The year is 1988. Liverpool and England hero John Barnes kicks away a banana skin. Football was a different time back then: Hooliganism was rife, safety was an afterthought, and racial abuse was common. It reflected British society.
Flash forward to 2019. Much progress has been made. But over 30 years later, racist abuse of footballers still persists. There has been a spike in recent years, but racism has never gone away. Just why is this prehistoric hatred still in football?
This isn’t just a British problem. According to Kick It Out, 54% of football fans globally have witnessed racial abuse at a stadium. In fact, there are many footballing nations that are so much worse than Britain at tackling racial abuse. However, this is also in tandem with their ability to tackle abuse and hooliganism in general. Here, we seem to have a specific problem with racism. Much of Russian fandom harks back to the British 1970s’ tradition of hooliganism and violence. Modern day Britain has minimised its football-related violence. But racism still persists. At the very top level of our game, monkey chants are aimed towards Raheem Sterling, a banana skin was hurled in front of Pierre-Emerick Aubameyang, and chants of ‘Salah is a bomber’ preceded his wonder goal against Chelsea. At least to give some tiny amount of footballing justice, Sterling is blitzing through the best season of his life, Aubameyang was celebrating after his penalty helped beat Spurs 4-2, and Salah responded to the racist chants that emerged on social media by striking the ball beautifully into the top corner. Worryingly, if this horrific abuse is taking place at the highest level, then what on earth is going on in the lower leagues? It’s despairing to imagine what goes on further down the pyramid of English football.
How come this is still happening? Well, this isn’t a football problem. Football reflects society. Perhaps nowhere more than in the home of football. Raheem Sterling is widely praised for his action on this. Earlier this season, after suffering yet more racist abuse, he posted two pictures on Instagram. It highlighted the media’s role in perpetuating this racism. He posted two Daily Mail headlines that covered the story of footballers buying houses. For the white Phil Foden the headline read: ‘City starlet Phil Foden buys new £2mn home for his Mum’. For the black Tosin Adarabioyo the headline read ‘Young footballer on £25,000 a week buys £2.25 million mansion despite having never started a Premier League match’. It’s an example of the countless racist scrutiny black players face.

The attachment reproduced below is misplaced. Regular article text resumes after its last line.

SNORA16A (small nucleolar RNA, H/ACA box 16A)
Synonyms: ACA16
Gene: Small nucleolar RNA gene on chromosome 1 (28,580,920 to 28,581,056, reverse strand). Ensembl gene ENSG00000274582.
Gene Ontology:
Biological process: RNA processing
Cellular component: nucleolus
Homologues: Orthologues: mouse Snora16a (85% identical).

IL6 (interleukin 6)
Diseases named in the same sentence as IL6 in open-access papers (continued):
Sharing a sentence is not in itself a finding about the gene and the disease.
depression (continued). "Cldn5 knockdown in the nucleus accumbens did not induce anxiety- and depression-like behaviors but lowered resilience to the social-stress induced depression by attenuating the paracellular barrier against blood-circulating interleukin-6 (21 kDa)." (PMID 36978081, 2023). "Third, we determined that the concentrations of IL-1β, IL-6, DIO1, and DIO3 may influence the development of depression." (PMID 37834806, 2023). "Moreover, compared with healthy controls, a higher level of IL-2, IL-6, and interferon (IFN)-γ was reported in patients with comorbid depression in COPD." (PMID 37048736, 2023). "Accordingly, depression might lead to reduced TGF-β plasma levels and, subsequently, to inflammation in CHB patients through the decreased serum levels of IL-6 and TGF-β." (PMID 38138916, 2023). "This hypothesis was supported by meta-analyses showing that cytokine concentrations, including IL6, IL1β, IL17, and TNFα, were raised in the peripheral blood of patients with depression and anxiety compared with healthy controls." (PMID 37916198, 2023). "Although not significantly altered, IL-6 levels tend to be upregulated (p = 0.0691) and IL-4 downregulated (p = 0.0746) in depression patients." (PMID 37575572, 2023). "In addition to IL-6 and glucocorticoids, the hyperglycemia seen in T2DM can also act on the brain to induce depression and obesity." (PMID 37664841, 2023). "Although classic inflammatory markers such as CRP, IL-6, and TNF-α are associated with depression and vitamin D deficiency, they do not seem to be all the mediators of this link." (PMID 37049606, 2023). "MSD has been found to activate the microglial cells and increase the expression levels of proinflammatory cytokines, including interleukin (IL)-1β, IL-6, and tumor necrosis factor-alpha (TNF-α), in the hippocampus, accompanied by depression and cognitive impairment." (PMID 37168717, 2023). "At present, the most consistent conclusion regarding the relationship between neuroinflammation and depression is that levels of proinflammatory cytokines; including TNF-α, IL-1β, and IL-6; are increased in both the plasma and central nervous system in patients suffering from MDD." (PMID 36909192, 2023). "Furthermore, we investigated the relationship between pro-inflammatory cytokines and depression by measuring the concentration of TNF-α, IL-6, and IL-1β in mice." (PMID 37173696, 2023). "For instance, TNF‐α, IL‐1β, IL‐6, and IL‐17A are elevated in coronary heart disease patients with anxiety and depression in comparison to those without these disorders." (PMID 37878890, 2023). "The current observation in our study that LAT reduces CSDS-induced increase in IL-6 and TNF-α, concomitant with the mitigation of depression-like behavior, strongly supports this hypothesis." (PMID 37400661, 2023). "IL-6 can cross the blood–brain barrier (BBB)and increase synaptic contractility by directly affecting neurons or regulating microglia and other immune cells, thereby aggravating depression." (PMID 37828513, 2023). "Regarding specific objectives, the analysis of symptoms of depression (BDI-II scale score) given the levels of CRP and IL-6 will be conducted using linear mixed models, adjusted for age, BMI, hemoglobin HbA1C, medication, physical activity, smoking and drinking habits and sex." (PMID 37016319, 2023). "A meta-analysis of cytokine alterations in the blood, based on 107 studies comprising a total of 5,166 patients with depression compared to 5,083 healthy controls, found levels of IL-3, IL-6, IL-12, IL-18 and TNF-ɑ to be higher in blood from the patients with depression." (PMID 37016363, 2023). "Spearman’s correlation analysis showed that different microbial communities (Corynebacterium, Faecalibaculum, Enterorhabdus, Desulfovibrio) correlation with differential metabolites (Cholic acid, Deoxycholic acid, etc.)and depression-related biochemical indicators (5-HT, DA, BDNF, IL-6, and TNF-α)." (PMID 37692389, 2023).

Sterling was brave to post this, as the media could have come after him even more. But the football media reacted well, and the guilt of the newspapers frightened them into balanced reporting. They now don’t harass Sterling like they used to – and I assume won’t harass many black players like they used to. Yet the nuances still persist. Whenever Paul Pogba is praised, it often refers to his ‘pace’, ‘power’, and ‘physicality’. Whilst he has these atttributes, rarely is his incredible skill, technique or vision the first that commentators mention.
Football is a microcosm of society, and has nott produced racism out of thin air. The media’s treatment of ethnic minorities goes far beyond football. Across society, politicians’ rhetoric is becoming increasingly more sinister, racist and callous. There’s a resurgence of the far right. Football should be the place to escape all racism, rather than be tainted with it.